Destiny's sword

Whether We Like It or Not, Video Games Are a Force In Today’s World and They’re Influencing Generations

Many of today’s games often promote narcissism and anti-social behaviours. The worst examples exploit players, forcing them into vulnerable and uncomfortable positions in order to make them easier to monetize; harming players’ physical and mental health and creating resentful, aggressive and toxic online communities.

It seems that lately we’ve seen more and more high-profile warnings about the negative impact of video games, including Prince Harry’s condemnation of the popular video game Fortnite.

Many games have in fact adopted dark lessons learned from the advertising and casino industries.

The most obvious connection between games and casinos is the adoption of straight-up gambling mechanics such as “loot boxes,“ “portals,“ and “eggs.“ These are usually in-game items that players can purchase in exchange for real money, which when opened or activated, give players a small chance to receive over-powered game items. They are in effect, slot machines.

But many game companies often implement more complex behavioural conditioning techniques such as “threat generation” in order to maximize a player’s time in-game. Threat generation often puts the player in situations such as “unless you log on regularly, your crops will die”, or “you can be attacked and lose progress when offline”. This type of game is often easy to spot because they almost always sell a “shield” that allows a player to sleep normally in return for real money.

Another exploitative technique being used is “fun pain”. This is the practice of encouraging consumers to spend money by making them increasingly uncomfortable if they don’t. Often when a player demonstrates a willingness to pay to avoid discomfort they are confronted with an even bigger discomfort in a never ending cycle. These games usually try to sell players “boosts” that help them “just get over the hump.”

Perhaps one of the most invasive exploitation techniques, especially in online games, is “pay to win.” Pay to win occurs when one player is able to pay money to gain a competitive advantage over other players.

With each purchase pay to win empowers one player, while disempowering the other players. It’s an inverted pyramid – all the purchases other players make negatively affect every other player. In order to keep up, a player must not only spend, but outspend the combined effect of all the other players’ purchases!

Players in a pay to win game are ultimately far more often disempowered than empowered, and because spending harms everyone else, it also generates great resentment between players and encourages toxicity in the gaming community.

Video games also have enormous potential to be positive social influences.

Look at some of the examples of the powerful effects games have had on peoples’ lives as captured by Scott Jones in his podcast Heavily Pixelated.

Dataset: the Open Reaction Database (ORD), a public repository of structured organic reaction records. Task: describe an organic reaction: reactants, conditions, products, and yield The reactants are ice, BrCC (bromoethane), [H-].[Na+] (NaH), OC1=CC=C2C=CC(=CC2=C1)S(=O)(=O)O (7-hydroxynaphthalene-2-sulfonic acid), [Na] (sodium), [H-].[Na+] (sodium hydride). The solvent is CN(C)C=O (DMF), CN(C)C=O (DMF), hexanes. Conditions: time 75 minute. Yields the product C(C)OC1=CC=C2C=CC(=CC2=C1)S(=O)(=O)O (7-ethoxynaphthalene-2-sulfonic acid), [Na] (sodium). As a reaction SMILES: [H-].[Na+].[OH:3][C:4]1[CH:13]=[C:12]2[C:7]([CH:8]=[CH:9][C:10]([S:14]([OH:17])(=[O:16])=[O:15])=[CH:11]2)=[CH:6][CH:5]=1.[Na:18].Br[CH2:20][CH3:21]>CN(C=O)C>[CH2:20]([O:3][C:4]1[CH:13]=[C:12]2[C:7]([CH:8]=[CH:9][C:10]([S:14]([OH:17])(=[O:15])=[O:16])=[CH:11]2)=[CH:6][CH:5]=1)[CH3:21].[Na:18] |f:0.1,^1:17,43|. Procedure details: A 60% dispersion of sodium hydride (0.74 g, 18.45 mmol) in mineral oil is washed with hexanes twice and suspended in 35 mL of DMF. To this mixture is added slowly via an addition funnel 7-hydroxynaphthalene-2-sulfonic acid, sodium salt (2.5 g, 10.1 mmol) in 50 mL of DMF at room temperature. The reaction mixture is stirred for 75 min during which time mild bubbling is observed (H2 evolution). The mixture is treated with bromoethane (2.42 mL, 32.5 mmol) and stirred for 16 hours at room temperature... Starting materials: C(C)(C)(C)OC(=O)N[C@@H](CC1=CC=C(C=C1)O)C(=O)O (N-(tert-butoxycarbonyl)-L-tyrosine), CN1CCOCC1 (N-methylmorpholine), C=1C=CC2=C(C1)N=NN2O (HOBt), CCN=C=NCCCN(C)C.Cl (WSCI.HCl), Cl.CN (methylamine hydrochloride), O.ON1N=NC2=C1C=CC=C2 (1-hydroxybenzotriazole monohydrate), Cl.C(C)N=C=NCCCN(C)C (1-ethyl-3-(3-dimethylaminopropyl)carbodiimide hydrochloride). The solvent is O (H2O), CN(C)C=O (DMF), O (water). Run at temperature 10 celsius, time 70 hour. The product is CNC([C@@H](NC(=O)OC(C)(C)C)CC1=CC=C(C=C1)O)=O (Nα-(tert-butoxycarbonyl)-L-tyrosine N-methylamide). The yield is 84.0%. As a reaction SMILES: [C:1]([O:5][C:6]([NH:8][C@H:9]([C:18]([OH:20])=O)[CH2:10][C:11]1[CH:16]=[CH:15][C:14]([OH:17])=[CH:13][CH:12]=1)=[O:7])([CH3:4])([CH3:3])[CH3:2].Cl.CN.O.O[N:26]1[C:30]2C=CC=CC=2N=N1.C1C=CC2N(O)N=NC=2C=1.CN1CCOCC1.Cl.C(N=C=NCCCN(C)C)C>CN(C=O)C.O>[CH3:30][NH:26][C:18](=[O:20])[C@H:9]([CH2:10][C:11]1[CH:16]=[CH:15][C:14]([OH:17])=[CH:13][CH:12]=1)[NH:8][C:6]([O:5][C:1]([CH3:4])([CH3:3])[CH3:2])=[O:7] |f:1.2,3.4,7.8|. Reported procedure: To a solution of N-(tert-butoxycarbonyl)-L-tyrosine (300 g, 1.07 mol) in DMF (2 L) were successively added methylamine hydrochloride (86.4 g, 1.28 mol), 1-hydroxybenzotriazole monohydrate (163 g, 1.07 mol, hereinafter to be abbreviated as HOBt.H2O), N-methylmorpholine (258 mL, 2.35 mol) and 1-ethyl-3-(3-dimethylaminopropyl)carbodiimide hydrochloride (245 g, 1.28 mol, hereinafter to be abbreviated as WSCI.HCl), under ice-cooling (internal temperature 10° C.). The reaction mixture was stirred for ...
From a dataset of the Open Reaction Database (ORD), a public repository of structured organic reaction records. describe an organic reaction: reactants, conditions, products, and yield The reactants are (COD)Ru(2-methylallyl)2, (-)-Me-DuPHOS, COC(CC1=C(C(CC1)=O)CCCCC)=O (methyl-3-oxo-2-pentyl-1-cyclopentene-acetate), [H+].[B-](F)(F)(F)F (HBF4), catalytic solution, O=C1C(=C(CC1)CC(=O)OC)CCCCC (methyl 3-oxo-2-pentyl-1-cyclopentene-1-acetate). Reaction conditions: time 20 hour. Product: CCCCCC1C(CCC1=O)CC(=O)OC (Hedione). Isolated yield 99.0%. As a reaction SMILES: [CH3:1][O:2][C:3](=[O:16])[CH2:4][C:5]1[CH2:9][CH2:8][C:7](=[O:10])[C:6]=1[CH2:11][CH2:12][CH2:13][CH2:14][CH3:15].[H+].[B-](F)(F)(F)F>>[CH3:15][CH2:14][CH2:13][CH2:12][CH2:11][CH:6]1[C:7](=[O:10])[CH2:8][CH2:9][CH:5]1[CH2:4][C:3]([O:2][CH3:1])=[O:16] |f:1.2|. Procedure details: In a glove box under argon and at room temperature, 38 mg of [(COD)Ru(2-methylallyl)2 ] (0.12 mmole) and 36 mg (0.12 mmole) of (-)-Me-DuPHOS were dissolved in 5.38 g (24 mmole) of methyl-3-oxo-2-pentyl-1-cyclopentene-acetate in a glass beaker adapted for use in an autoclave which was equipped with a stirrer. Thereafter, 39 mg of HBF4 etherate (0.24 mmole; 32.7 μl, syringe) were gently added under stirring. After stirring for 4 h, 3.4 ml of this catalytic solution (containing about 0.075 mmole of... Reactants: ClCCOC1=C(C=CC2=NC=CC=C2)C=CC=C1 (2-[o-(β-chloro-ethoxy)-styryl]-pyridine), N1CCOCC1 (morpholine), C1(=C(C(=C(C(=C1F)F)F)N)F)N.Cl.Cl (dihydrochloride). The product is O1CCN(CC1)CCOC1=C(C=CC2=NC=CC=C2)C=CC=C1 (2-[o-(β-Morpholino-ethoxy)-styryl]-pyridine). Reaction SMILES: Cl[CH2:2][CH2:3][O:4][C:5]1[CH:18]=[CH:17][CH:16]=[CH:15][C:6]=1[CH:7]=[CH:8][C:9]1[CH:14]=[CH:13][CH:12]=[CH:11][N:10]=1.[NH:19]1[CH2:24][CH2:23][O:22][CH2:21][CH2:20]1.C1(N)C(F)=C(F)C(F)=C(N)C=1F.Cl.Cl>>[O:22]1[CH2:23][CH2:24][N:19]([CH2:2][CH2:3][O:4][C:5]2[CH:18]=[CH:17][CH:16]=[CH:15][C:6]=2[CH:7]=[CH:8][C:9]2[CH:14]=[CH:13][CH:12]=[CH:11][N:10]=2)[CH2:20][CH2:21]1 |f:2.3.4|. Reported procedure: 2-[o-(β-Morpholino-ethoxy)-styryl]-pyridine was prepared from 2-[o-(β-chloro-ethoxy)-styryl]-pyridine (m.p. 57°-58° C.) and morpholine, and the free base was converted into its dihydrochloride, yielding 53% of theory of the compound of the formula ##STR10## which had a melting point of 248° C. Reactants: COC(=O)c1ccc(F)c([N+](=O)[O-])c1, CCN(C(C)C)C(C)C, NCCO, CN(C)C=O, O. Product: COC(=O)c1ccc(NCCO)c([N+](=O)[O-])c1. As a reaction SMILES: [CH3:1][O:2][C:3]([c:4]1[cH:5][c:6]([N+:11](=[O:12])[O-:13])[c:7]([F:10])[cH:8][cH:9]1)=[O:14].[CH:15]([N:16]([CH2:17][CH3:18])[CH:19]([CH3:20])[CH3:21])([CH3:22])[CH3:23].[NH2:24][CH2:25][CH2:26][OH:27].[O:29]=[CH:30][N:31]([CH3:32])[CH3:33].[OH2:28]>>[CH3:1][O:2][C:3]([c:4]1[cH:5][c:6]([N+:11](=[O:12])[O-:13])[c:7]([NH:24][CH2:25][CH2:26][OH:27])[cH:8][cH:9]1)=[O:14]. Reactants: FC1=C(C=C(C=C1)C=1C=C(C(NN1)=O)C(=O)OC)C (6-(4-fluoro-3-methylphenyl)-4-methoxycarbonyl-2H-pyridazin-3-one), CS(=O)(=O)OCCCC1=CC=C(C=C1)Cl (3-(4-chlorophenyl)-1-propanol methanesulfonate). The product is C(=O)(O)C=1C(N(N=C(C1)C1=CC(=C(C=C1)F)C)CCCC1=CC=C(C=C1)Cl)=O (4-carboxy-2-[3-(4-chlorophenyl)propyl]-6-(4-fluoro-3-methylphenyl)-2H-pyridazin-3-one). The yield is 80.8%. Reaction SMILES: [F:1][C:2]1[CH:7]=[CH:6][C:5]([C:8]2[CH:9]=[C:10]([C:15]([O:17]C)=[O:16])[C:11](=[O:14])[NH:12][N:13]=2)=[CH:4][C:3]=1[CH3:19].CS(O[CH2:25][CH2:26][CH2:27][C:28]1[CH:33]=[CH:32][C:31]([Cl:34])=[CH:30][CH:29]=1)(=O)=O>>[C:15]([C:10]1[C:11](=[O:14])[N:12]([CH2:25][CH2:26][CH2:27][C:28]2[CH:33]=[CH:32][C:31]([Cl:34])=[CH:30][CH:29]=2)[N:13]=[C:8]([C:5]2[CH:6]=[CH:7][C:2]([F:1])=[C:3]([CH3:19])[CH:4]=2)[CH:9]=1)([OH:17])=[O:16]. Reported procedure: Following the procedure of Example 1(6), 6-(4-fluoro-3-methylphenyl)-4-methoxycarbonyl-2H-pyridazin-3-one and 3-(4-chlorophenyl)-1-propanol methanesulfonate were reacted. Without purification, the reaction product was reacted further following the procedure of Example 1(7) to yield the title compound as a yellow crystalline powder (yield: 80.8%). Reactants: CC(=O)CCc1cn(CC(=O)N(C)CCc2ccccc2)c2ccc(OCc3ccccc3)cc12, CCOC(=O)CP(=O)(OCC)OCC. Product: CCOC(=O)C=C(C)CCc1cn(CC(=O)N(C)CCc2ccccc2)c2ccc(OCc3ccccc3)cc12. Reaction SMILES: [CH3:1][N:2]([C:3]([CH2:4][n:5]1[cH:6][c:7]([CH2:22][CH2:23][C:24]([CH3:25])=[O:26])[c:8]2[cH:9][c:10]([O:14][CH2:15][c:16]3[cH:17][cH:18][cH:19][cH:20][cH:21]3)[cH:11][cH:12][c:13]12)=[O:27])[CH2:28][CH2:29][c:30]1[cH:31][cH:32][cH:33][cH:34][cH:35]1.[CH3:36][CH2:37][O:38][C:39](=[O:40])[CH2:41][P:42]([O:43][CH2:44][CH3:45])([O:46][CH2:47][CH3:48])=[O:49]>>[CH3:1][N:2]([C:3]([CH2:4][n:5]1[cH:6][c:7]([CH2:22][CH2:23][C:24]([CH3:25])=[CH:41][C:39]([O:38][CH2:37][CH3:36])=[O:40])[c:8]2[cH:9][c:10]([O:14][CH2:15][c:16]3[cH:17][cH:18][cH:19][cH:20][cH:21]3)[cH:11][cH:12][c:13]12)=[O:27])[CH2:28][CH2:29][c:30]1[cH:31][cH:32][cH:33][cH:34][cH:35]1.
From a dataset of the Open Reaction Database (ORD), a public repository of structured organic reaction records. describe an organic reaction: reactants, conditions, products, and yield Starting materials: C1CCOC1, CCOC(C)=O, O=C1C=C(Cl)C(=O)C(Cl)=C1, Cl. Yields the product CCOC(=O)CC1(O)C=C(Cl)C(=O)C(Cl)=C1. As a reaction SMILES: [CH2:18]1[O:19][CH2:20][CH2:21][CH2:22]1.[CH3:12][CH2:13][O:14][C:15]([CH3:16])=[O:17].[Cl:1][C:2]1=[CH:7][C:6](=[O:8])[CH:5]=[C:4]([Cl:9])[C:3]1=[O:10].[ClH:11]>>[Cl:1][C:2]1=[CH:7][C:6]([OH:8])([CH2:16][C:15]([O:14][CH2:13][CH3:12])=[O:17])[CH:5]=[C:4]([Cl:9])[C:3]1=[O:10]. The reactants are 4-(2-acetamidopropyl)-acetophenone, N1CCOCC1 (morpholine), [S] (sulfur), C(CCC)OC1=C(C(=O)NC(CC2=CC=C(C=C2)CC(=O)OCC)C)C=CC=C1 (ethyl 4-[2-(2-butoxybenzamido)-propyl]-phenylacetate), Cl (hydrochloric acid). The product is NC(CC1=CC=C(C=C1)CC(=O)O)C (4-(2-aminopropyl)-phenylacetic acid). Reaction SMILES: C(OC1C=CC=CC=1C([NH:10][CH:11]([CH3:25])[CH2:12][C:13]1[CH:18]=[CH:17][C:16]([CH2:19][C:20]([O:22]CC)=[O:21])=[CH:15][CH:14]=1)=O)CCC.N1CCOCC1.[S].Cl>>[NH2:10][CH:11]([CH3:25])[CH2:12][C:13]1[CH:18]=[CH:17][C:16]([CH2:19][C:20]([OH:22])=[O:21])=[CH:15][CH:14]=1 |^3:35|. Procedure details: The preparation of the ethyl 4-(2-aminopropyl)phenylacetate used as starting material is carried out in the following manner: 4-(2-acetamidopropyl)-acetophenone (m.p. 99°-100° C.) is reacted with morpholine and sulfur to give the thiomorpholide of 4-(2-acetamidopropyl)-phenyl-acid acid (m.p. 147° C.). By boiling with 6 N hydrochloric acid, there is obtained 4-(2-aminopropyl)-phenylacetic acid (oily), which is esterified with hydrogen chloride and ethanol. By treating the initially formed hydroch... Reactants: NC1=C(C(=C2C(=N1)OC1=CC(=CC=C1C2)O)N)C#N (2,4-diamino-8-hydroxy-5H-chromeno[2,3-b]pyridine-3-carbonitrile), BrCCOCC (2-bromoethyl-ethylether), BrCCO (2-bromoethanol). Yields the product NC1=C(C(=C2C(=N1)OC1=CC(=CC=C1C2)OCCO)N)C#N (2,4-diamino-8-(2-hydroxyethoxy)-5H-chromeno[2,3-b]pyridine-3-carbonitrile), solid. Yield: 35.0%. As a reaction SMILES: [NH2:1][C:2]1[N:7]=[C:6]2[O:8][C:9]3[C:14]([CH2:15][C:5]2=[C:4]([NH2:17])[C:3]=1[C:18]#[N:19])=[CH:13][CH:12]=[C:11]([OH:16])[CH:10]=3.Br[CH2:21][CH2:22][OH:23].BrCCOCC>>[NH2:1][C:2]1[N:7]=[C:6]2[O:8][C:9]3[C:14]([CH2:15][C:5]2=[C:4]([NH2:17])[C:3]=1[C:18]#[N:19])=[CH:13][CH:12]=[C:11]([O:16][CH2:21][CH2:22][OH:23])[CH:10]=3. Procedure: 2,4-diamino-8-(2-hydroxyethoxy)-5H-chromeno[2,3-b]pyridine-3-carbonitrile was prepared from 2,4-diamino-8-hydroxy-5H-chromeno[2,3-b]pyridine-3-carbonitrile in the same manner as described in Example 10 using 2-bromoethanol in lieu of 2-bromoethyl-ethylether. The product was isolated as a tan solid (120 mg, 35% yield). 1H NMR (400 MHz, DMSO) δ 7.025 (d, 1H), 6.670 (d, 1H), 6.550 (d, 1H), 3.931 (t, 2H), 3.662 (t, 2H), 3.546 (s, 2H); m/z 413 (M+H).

Can a video game bring people together and create meaningful social interaction? Can playing games be a healthy experience?

Throughout history, games originally served as a means to bring people together, acting as a vehicle for social and physical interaction. In the best cases, such as the Olympics, they provided a venue for people with different perspectives to come together and share experiences. This improved social bonding, happiness, and mental health.

For the majority of our existence, we acted cooperatively to improve our chance of success and then shared the fruits of our labors with our community.

Video games can encourage this kind of positive social interaction by promoting interdependence, rewarding interaction and ensuring accountability among players.

It turns out, this may be best practice both ethically AND commercially.

Creating healthier online gaming communities results in better social cohesion, increased player retention and higher levels of organic user acquisition as satisfied customers tell their friends about their positive experiences.

At 2Dogs Games, we’re working together with veterans and mental health experts to build Destiny’s Sword, an online game which explores mental health and the long term consequences of conflict.

Destiny’s Sword promises a healthier gaming experience, cultivating empathy and cooperation as players work together to manage the mental health of their squads.

We’ve teamed up with some great organizations to help guide us along the way:

Take This is a mental health charity. Their mission is “to decrease the stigma, and increase the support for, mental health in the game enthusiast community and inside the game industry.”

Alda Communication Training was founded by renowned actor Alan Alda. Their mission is “to develop the qualities of authenticity, clarity, and empathy as the foundation of powerful communication.”


Spartan Wellness serves current and ex-military personnel in Canada. Its mission is “to ensure consistent and outstanding delivery of services through integrity, honesty, respect and giving back with a focus on those in uniform and their families who served and still serve Canada.”

Ken Hall

View posts by Ken Hall

Ken is the CEO of 2Dogs Games Ltd. and the Creative Director of Destiny’s Sword. 

Ken has been creating online video games for over 25 years in the UK and North America.

He is also an award-winning sculptor and advocate for social and environmental issues.

Twitter: @KenHallArt

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